Sci-fi author Charles Stross on gaming in 2030

As Charles Stross puts it, since he writes science fiction, for some reason people think he can predict the future.

As Charles Stross puts it, since he writes science fiction, for some reason people think he can predict the future. Regardless of whether you agree, he sure has a knack for predicting (or I should say writing) award-nominated and occasionally winning novels like Singularity Sky, Halting State, and Accelerando. At last week's annual LOGIN (Leaders of the Online Game Industry) Conference in Seattle, Washington, Stross delivered a keynote entitled "Gaming in the World of 2030," and which he's posted online at his not-an-anti-Catholic-hate-site blog, Antipope.

What's he offer of interest? After covering the obvious stuff, i.e. expansion of MMOs (World of Warcraft 2!), wireless mega-bandwidth everywhere (buh-bye cell phones), gizmos-eating-gizmos (hey iPhone!), and the inexorable micro-scale processing brick wall looming, Stross tackles the age-related paradigm (my word, not his) shift in gaming.

I don't know anyone much over fifty who's a serious gamer; if you didn't have consoles or personal computers in your world by the time you hit thirty, you probably didn't catch the habit. This is rather unlike the uptake pattern for film or TV, probably because those are passive media -- the consumer doesn't actually have to do anything other than stare at a screen. The learning curve of even a console controller is rather off-putting for folks who've become set in their ways.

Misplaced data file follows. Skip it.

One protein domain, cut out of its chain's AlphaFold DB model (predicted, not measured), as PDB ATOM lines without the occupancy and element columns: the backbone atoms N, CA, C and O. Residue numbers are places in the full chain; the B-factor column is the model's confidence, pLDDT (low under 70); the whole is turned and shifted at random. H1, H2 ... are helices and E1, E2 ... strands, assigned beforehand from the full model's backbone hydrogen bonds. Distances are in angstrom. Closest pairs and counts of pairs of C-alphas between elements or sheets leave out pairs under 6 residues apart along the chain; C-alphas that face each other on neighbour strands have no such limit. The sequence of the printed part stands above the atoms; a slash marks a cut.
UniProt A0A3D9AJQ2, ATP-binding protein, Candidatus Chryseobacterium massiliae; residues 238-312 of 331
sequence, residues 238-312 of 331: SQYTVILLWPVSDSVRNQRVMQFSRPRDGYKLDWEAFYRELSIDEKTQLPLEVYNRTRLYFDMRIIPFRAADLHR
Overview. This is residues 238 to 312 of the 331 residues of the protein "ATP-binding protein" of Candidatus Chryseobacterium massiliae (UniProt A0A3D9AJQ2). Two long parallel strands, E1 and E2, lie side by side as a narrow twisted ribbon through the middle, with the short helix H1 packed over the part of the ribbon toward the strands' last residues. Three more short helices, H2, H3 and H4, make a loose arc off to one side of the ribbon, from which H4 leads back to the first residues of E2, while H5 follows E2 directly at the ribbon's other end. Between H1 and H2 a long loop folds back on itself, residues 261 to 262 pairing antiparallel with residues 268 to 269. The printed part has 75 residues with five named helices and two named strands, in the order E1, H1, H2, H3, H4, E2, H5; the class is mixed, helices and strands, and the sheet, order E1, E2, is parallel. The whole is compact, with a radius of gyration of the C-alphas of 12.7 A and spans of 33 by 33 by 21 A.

At which point he turns the clock ahead to 2030, saying

We can confidently predict that by then, computer games will have been around for nearly sixty years; anyone under eighty will have grown up with them. The median age of players may well be the same as the median age of the general population. And this will bring its own challenges to game designers. Sixty year olds have different needs and interests from twitchy-fingered adolescents. For one thing, their eyesight and hand-eye coordination isn't what it used to be. For another, their socialization is better, and they're a lot more experienced.

Oh, and they have lots more money...

...But the sixty-something gamers of 2020 are not the same as the sixty-somethings you know today. They're you, only twenty years older. By then, you'll have a forty year history of gaming; you won't take kindly to being patronised, or given in-game tasks calibrated for today's sixty-somethings. The codgergamers of 2030 will be comfortable with the narrative flow of games. They're much more likely to be bored by trite plotting and cliched dialog than todays gamers. They're going to need less twitchy user interfaces -- ones compatible with aging reflexes and presbyopic eyes -- but better plot, character, and narrative development. And they're going to be playing on these exotic gizmos descended from the iPhone and its clones: gadgets that don't so much provide access to the internet as smear the internet all over the meatspace world around their owners.

So does that fact that I've been bored to the point of actual outrage with the "trite plotting and cliched dialog" in today's games since I first played Colossal Cave Adventure on a Commodore B128 back in the late 1980s, and that I'm inexplicably less cranky about crappy story lines in games today, mean I've got whatever Brad Pitt had in that Benjamin Button flick?

"Codgergamer." I like that. I like that a lot.

For more gaming news and opinion, park your tweet-readers at twitter.com/game_on.

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Matt Peckham

PC World (US online)
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